Because the bin tapers, the worm castings naturally compress at the bottom. This encourages the worms to move to the surface and also ensures that when the bottom is removed, the entire contents don’t fall out.

The reason you’d want to remove the bottom is to get your hands on the worm castings. They can be used to grow seedlings, added to pots or to existing plants or dug into the garden. You simply unclip the tray, scoop out the worm castings and reattach.

The bin has a tray that sits underneath, that collects the worm juice. This can be used like a fertiliser.

I trialled mine indoors, but they are intended as much for outdoor use.

Pearthworms and the Hungry Bin

As I mentioned before, I’m a fan of local solutions. Pearthworms is a local, Perth-based business, and they intend to stay that way. They only supply Hungry Bins to people in Perth and Western Australia. With 1.3 million people living in Perth, and probably that same number of cafes and takeaway food outlets (okay, I’m kidding, but there’s a lot), there’s huge potential to make a massive difference without needing to look further afield.

Pearthworms are keen to focus not just on individual households, but also commercial venues: restaurants, cafes (the picture above is Josie with the two bins she has installed at Stackwood Cafe in Fremantle), businesses, community gardens – anywhere that is creating food waste.

Pearthworms also supply happy, healthy worms with the Hungry Bin (Eisenia fetida worms, and 2000 of them, to be exact). It’s easy to imagine these worms would just come in a plastic bag, but no – they come in a natural hessian pouch sewn from an old coffee sack.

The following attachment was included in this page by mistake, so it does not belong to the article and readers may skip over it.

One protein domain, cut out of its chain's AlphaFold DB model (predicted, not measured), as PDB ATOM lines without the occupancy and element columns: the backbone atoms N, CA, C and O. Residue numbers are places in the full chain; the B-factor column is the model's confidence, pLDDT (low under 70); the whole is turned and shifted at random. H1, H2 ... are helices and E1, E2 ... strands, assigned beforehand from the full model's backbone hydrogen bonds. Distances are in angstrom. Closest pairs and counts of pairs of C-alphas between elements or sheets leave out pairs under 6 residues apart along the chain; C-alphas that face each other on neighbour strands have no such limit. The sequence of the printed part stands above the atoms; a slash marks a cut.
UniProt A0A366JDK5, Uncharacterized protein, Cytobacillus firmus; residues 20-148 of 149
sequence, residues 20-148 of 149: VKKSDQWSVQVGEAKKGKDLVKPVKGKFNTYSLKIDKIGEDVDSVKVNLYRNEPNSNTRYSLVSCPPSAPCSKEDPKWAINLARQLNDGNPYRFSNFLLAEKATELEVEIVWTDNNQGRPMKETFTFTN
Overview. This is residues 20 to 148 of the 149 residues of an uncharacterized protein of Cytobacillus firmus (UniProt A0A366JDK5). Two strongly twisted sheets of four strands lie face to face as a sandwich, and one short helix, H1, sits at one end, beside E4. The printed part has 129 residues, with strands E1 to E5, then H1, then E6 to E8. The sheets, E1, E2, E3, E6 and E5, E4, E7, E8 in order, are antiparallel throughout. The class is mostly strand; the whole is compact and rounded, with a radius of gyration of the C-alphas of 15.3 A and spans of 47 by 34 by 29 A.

Even better, once the worms are added to the Hungry Bin, the sack can be cut in half along the seam to make a cover that perfectly fits the inside of the Hungry Bin. (The cover is important as worms don’t like light.)

My experience with the Hungry Bin in the three months that I’ve had it has been great. It’s dealt with far more food scraps than my other worm farms can manage; it doesn’t smell; it’s so easy to use; it’s much less sensitive to extremes of temperature than other commercial worm farms; and once I get my first tray of castings, my garden is going to love me.

(Plus, this worm farm is going to churn out worm castings for 25 years. That’s an epic deal in the long run, if you think about how many trips to and from the hardware store that would be saving, buying plastic bags of seed raising mix and compost.)

It is a more expensive option (especially when compared to the DIY polystyrene box worm farm approach) but then again, DIY isn’t everyone’s thing. Different systems suit different households, different lifestyles, and different budgets.

The important thing is that we stop sending our food scraps to landfill. How we do it doesn’t really matter. There are plenty of solutions, we just need to find the one that works for us.

If you’d like to chat to Josie in person to find out more or see a Hungry Bin worm farm in action, Pearthworms currently have a stall every Saturday morning at the Subiaco Farmers Markets. Alternatively, their website is pearthworms.com.au.

15 Responses to Reducing Food Waste with Worm Farms: Trialing the Hungry Bin

  1. Thank you so much for this review! Query? Am presuming the worm farm must be placed in a shaded area.Our only shaded spot is one corner of the house on a paved path next to brick wall and that get low sun from 7am to 10 ish. Any thoughts? Iโ€™d appreciate your input? Am having to rebuild all our half acre garden after the 2014 fires in the area and we lost most of our shade trees.
    Thanks

  2. Great! My flawed attempt at a compost bin was emptied out by our gardener in November and I needed a clue how to start another. We’ve had worm compost before – it’s a great idea so I’m looking forward to trying again.